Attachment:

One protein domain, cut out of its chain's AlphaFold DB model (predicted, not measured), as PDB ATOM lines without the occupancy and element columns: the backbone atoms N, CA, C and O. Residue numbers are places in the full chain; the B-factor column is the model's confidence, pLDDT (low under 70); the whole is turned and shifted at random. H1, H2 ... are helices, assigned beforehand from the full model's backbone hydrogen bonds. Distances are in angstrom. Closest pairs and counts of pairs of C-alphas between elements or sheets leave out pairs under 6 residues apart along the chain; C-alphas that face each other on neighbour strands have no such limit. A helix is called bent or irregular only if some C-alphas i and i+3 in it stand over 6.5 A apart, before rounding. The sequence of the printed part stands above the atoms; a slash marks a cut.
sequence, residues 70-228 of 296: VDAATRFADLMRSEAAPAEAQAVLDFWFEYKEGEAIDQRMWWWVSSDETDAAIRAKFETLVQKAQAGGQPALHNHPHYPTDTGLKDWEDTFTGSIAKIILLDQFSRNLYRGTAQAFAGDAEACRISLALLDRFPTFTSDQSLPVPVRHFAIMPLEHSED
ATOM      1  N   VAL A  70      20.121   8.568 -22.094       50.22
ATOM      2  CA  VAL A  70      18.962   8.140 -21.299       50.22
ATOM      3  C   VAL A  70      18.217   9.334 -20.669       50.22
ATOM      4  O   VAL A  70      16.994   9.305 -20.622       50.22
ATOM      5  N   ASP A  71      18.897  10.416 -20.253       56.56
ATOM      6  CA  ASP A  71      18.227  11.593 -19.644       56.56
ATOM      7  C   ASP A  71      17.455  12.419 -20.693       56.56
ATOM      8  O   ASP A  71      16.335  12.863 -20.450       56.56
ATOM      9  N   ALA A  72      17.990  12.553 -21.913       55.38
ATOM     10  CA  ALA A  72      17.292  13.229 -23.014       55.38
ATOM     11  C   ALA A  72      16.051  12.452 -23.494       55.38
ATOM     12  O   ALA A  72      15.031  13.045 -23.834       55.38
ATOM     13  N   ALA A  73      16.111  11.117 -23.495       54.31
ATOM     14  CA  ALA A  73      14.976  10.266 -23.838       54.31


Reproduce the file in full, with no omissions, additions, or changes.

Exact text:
One protein domain, cut out of its chain's AlphaFold DB model (predicted, not measured), as PDB ATOM lines without the occupancy and element columns: the backbone atoms N, CA, C and O. Residue numbers are places in the full chain; the B-factor column is the model's confidence, pLDDT (low under 70); the whole is turned and shifted at random. H1, H2 ... are helices, assigned beforehand from the full model's backbone hydrogen bonds. Distances are in angstrom. Closest pairs and counts of pairs of C-alphas between elements or sheets leave out pairs under 6 residues apart along the chain; C-alphas that face each other on neighbour strands have no such limit. A helix is called bent or irregular only if some C-alphas i and i+3 in it stand over 6.5 A apart, before rounding. The sequence of the printed part stands above the atoms; a slash marks a cut.
sequence, residues 70-228 of 296: VDAATRFADLMRSEAAPAEAQAVLDFWFEYKEGEAIDQRMWWWVSSDETDAAIRAKFETLVQKAQAGGQPALHNHPHYPTDTGLKDWEDTFTGSIAKIILLDQFSRNLYRGTAQAFAGDAEACRISLALLDRFPTFTSDQSLPVPVRHFAIMPLEHSED
ATOM      1  N   VAL A  70      20.121   8.568 -22.094       50.22
ATOM      2  CA  VAL A  70      18.962   8.140 -21.299       50.22
ATOM      3  C   VAL A  70      18.217   9.334 -20.669       50.22
ATOM      4  O   VAL A  70      16.994   9.305 -20.622       50.22
ATOM      5  N   ASP A  71      18.897  10.416 -20.253       56.56
ATOM      6  CA  ASP A  71      18.227  11.593 -19.644       56.56
ATOM      7  C   ASP A  71      17.455  12.419 -20.693       56.56
ATOM      8  O   ASP A  71      16.335  12.863 -20.450       56.56
ATOM      9  N   ALA A  72      17.990  12.553 -21.913       55.38
ATOM     10  CA  ALA A  72      17.292  13.229 -23.014       55.38
ATOM     11  C   ALA A  72      16.051  12.452 -23.494       55.38
ATOM     12  O   ALA A  72      15.031  13.045 -23.834       55.38
ATOM     13  N   ALA A  73      16.111  11.117 -23.495       54.31
ATOM     14  CA  ALA A  73      14.976  10.266 -23.838       54.31